The Phenomenon

I was intending not to write about this topic because all you read or hear about horse racing in the mainstream press at the moment tends to be the record breaking exploits of Black Caviar.  That’s a good thing because usually if there are articles about racing in the papers they are to do with positive drug tests or the links of some participants in the sport to organized crime, so to have racing news reported because of the excellence of a horse is a positive step.  Even my partner who has very little interest in horse racing is excited by her unbeaten streak and would be genuinely disappointed if she got cleaned up.

On Saturday Black Caviar had significant obstacles to overcome.  She was back in distance from 1400m to 1000m and was up against her closest rival, perhaps her only rival in Australia, Hay List.  Buffering, a genuine speed machine was also in the race to make sure there would be no cheap sectionals.  The time recorded speaks for itself, it was basically a track record, certainly the quickest since Flemington was renovated in 2006/07.  Between the 600m and 400m she ran 9.98 seconds, which just does not happen.  This is basically as fast as a horse can go.

After Black Caviar won the Orr Stakes I said to a friend that I thought she could win the Cox Plate if that was what Peter Moody set her for.  She shares the trait that Cox Plate winners have of being able to sustain high speed over more than 600m, as well as being relaxed.

Black Caviar’s performance in the Newmarket Handicap last year under a big weight for a mare was incredible and that was the race that saw her rated the best in the world.  She won effortlessly with a Golden Slipper winner three lengths astern, a blue diamond winner back in midfield and two other Group I winners among the beaten brigade.

So what can the great mare achieve?

It’s been proven beyond doubt in recent years that the best sprinters from Australia are better than any in the world.  So the best Australian sprinter that anybody has ever seen should be unbeatable anywhere in the world up to 1200m.  The ultimate test for Black Caviar would be a testing mile on an undulating course in England against Frankel.  I’m sure she could beat him anywhere in the world at 1400m but if she could beat him at a mile in his own back yard there could be no doubting her status as the best in the world.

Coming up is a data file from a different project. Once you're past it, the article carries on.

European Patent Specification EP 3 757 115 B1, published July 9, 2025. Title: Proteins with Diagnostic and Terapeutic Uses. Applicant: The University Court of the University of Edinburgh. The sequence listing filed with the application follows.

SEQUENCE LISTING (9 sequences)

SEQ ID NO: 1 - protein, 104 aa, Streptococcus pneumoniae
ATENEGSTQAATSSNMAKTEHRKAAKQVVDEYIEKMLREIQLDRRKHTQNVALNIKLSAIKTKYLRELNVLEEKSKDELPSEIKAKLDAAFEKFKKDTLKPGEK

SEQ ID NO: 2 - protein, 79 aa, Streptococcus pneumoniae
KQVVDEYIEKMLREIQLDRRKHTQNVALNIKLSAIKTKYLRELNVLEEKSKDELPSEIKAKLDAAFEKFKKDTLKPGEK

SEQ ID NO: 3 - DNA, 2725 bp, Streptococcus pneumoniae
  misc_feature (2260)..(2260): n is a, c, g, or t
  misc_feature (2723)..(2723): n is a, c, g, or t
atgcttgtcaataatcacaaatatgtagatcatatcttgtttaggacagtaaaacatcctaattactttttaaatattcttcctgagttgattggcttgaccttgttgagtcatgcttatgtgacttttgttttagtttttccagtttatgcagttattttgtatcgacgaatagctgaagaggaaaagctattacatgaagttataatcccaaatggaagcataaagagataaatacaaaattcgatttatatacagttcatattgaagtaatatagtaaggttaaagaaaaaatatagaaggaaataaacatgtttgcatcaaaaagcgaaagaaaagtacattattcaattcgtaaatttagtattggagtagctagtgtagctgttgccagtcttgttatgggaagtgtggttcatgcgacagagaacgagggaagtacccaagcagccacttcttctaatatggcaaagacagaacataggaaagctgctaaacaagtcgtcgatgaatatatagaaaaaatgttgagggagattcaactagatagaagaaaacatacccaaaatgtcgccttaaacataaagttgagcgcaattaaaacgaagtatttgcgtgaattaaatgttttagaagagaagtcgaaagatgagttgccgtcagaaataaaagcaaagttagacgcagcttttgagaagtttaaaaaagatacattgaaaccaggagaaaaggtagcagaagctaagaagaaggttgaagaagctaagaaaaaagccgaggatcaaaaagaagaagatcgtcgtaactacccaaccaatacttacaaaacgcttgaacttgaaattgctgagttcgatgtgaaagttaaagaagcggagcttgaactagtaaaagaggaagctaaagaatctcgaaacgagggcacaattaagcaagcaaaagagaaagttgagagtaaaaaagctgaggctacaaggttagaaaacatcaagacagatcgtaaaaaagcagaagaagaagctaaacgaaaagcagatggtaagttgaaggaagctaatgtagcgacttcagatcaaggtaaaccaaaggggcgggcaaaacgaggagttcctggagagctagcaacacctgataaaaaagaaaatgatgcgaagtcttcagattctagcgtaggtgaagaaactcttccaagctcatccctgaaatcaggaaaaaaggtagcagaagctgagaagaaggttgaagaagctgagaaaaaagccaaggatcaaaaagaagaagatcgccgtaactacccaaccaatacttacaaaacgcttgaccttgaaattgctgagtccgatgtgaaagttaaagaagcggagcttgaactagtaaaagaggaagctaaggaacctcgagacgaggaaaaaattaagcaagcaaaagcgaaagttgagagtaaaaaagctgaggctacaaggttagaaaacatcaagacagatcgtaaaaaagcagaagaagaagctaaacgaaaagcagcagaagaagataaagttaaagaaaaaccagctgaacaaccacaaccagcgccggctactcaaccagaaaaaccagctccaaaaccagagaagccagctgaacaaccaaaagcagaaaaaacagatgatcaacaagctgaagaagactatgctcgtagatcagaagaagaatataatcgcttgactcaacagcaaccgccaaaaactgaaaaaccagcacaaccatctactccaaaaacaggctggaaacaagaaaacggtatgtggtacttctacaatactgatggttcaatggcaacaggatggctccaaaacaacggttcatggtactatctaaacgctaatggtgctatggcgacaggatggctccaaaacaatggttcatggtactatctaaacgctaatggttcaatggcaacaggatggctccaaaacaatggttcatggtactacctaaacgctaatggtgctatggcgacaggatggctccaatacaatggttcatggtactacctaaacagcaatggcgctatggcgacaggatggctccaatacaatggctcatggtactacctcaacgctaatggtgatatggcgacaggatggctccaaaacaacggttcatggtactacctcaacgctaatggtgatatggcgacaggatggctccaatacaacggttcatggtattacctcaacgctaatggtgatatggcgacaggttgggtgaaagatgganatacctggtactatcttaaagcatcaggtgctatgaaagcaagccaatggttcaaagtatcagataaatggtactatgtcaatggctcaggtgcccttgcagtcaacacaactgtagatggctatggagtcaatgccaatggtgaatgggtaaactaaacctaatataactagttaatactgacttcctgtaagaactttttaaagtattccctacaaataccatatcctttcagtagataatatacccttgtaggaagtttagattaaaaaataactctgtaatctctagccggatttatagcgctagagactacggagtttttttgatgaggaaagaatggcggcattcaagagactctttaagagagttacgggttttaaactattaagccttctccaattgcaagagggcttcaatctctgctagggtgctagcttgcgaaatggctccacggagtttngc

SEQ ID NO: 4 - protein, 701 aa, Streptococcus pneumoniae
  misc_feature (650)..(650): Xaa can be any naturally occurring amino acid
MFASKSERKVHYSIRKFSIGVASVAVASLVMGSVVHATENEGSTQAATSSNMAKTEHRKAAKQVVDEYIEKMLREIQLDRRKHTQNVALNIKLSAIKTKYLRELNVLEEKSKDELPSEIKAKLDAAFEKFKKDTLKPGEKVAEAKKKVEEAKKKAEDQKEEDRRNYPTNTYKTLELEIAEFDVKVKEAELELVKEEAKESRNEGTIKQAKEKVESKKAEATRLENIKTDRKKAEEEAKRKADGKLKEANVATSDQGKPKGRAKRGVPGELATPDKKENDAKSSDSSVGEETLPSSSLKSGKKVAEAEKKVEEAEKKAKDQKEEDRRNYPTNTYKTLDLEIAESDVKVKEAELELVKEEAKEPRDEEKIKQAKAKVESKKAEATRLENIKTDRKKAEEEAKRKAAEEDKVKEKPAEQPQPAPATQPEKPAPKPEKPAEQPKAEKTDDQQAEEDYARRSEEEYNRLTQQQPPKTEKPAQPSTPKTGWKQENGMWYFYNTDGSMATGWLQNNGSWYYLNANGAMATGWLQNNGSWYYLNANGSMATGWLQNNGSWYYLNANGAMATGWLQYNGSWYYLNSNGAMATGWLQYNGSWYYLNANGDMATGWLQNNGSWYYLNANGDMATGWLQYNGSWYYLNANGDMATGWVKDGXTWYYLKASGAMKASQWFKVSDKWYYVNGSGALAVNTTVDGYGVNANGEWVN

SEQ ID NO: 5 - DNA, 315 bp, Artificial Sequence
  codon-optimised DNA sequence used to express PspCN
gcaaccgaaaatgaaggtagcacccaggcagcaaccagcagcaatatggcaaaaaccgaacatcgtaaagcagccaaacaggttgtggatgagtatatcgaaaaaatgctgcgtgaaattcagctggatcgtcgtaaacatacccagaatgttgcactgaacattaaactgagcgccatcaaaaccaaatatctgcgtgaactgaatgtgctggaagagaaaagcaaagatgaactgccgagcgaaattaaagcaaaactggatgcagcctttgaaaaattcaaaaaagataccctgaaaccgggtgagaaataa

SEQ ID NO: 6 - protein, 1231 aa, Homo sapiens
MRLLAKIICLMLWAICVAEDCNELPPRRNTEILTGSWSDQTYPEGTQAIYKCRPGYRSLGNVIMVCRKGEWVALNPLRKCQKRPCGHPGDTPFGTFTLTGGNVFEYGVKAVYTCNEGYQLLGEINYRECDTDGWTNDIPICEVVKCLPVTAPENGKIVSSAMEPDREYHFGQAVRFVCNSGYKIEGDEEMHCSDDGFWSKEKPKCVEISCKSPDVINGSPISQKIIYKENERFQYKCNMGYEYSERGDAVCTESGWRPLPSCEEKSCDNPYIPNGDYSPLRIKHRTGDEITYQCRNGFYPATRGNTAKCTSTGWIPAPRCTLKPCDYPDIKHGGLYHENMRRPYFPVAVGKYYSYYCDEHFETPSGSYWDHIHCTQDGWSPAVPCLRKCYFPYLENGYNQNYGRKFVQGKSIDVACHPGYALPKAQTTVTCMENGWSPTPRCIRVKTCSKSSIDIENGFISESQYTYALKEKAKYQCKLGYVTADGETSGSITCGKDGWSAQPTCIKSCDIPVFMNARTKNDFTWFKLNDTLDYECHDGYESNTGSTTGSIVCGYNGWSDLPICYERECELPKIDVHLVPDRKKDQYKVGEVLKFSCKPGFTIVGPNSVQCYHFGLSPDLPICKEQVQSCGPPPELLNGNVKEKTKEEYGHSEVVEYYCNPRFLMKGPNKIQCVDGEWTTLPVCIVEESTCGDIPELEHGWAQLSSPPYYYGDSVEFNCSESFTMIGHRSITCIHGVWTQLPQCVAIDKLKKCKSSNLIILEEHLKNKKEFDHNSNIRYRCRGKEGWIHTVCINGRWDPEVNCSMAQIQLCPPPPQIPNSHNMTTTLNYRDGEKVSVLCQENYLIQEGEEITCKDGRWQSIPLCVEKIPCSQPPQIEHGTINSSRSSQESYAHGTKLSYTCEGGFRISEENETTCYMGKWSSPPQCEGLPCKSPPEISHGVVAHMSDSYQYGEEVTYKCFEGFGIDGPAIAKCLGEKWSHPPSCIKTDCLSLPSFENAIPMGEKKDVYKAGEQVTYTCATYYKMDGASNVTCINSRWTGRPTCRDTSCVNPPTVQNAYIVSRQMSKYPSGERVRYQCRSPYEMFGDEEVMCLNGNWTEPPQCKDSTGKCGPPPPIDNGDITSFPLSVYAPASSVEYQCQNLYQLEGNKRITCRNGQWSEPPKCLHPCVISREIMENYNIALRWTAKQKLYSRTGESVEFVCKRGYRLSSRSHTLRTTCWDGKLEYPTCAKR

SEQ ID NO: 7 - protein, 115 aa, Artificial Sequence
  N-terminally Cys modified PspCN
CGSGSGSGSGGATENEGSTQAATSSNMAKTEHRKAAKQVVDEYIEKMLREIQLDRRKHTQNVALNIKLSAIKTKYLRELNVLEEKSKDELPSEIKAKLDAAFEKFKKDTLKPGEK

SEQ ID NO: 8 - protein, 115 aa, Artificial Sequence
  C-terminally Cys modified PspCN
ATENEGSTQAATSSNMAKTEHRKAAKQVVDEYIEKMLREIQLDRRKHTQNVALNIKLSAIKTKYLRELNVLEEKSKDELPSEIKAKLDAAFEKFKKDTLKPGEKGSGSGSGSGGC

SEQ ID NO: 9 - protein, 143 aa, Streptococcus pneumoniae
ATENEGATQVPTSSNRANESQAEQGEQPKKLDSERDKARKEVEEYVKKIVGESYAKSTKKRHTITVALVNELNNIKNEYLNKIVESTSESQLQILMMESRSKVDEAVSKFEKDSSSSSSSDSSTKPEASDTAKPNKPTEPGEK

Will she handle travel?  She has a super smart trainer overseeing her preparation, she’s a relaxed mare and judging by her sheer size it would appear that she’s a good doer but travel from Australia to Europe is gruelling for a horse.

Beyond that, the 2013 Cox Plate is hers if connections want it.  The main thing in Black Caviar’s favour in seeking to keep her unbeaten record intact is Peter Moody.  He seems intent on keeping her in races she can’t be beaten in so if she turns up, you can assume she’s there to win and the contingencies have been taken care of.

3 thoughts on “The Phenomenon

  1. Awesome, you can find essentially some superb concepts on right here some of my subscribers could get this suitable, I will send out them a link, lots of thanks.

  2. I do not even know the way I ended up right here, but I thought this submit was good. I have no idea who you may be but undoubtedly you?¯re going to a popular blogger any time you aren?¯t previously Cheers!

Leave a Reply

Your email address will not be published. Required fields are marked *

*

You may use these HTML tags and attributes: <a href="" title=""> <abbr title=""> <acronym title=""> <b> <blockquote cite=""> <cite> <code> <del datetime=""> <em> <i> <q cite=""> <strike> <strong>